More surprise executions in Taiwan
TAEDP has published a scathing press release that points the figure square at the government of President Ma Ying-jeou for the five executions that took place on 29 April. It claims political motivations are at the heart of the state sponsored killings.
“By using the death penalty as a desperate means to salvage public approval, this government has shown to the world once and for all its savage and callous nature,” it states.
The press release highlights the Ma government’s propensity to use executions as tool to divert attention away from its political shortcomings.
“Since Ma Ying-jeou decided to resume capital punishment in 2010, each time the death penalty was carried out happened to coincide with political crises in which the Ma administration’s approval ratings plummeted,” it notes.
Large-scale street protests over a controversial trade deal with China have rocked the political establishment in Taiwan in recent weeks.
Executions reminiscent of 2013
The most recent mass executions are reminiscent of the six executions that took place in April 2013 after the World Coalition held its Steering Committee meeting in Taiwan.
As reported by the World Coalition at the time, the executions took place despite assurances from President Ma that the State would aim to “reduce the number of executions”.
In response to the 2013 executions the World Coalition returned watches given as presents to its representatives by President Ma, accompanied by a letter urging him to “practice what [he] preach[es]”.
As the US dealt with the aftermath of its latest death penalty scandal – the botched execution of Clayton Lockett in Oklahoma – American abolitionists were among many World Coalition members shocked by the news from Taiwan.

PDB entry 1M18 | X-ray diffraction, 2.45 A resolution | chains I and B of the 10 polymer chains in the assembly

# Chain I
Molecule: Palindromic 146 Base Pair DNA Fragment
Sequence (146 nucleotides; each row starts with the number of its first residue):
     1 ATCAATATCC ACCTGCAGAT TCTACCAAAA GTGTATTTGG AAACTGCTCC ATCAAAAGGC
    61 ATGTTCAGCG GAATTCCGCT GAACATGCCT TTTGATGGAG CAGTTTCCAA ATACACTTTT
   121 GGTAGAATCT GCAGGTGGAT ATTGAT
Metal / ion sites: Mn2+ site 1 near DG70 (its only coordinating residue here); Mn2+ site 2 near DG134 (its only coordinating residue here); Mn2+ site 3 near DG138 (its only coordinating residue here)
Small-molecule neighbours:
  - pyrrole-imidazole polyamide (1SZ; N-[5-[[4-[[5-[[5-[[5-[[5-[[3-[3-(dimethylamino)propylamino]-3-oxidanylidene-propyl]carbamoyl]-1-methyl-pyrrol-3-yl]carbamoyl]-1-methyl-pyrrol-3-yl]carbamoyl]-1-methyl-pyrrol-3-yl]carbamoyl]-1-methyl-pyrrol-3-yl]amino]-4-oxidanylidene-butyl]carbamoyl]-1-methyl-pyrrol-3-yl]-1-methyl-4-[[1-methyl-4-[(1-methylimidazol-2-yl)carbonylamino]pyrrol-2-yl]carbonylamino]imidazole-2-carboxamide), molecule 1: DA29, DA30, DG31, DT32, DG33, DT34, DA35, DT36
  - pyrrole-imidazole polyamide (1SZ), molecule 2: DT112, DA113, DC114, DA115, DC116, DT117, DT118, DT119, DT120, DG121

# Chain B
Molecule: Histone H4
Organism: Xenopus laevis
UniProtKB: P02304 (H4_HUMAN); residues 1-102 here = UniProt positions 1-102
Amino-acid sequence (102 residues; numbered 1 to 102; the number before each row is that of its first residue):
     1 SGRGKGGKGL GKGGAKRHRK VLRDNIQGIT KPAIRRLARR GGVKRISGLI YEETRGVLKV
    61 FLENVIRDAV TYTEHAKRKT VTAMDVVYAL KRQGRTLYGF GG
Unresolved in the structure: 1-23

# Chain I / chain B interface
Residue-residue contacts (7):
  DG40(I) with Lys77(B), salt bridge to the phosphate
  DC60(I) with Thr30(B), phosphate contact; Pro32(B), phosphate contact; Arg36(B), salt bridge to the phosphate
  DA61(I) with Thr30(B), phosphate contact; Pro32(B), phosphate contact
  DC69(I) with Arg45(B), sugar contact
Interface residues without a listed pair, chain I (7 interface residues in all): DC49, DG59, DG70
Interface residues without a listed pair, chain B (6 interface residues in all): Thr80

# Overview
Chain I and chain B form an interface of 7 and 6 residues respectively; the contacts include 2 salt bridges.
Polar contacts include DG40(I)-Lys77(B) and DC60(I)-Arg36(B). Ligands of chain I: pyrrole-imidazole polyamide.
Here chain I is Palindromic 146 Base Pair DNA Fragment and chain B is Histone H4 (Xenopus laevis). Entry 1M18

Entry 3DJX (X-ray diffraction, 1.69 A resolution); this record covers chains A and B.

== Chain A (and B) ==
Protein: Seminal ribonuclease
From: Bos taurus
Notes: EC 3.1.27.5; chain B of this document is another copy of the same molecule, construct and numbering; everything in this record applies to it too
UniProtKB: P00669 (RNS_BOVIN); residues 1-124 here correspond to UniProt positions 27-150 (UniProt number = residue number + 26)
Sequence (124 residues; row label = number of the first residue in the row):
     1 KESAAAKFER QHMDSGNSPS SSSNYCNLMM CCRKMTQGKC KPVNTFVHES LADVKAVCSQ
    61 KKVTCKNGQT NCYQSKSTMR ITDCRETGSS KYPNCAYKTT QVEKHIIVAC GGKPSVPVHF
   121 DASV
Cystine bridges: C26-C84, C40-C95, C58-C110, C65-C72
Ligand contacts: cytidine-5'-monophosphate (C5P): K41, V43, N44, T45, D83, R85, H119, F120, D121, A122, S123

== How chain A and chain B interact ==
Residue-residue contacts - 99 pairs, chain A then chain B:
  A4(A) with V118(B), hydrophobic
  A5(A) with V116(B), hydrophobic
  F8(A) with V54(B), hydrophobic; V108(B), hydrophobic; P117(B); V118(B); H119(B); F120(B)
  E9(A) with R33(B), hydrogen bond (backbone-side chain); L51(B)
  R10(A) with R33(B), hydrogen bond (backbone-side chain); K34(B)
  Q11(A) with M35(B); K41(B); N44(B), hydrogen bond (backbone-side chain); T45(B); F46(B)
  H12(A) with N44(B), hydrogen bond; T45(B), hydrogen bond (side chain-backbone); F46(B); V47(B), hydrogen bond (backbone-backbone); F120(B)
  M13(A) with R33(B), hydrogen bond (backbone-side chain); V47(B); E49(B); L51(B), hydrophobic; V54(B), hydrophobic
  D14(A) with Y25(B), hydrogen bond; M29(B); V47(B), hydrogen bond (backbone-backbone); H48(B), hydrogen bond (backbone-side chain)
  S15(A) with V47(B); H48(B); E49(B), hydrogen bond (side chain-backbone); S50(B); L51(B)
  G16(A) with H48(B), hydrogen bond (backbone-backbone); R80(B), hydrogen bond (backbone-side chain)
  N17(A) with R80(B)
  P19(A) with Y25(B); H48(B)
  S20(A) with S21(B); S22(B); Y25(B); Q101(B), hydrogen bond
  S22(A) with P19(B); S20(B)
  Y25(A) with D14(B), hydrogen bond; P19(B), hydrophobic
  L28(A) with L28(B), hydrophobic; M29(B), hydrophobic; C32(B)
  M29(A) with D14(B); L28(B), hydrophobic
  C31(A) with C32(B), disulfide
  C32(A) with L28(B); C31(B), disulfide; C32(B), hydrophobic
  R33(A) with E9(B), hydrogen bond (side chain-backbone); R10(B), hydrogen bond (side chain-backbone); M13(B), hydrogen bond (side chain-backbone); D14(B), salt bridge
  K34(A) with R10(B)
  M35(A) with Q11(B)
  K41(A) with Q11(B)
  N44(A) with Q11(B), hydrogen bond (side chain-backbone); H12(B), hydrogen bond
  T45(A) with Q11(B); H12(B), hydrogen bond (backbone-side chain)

“The execution of five people in Taiwan in one day is a step backwards from the growing global consensus against the death penalty,” said Matt Cherry, executive director of Death Penalty Focus. “There’s a long and dishonourable history of regimes using executions to divert attention from their political problems. Taiwan can escape this shameful legacy by joining the majority of the world’s governments in ending the cruel and irreversible practice of state killing.”
The latest executions came just days after TAEDP had conducted a series of workshops across the country to help defence lawyers defend clients facing the death penalty, including in cases of politically motivated expediency such as those of 29 April.
The training sessions were conducted by Taiwanese and international lawyers using the publication Representing Individuals Facing the Death Penalty: A Best Practices Manual, published with assistance from the World Coalition and recently translated into traditional Chinese by TAEDP.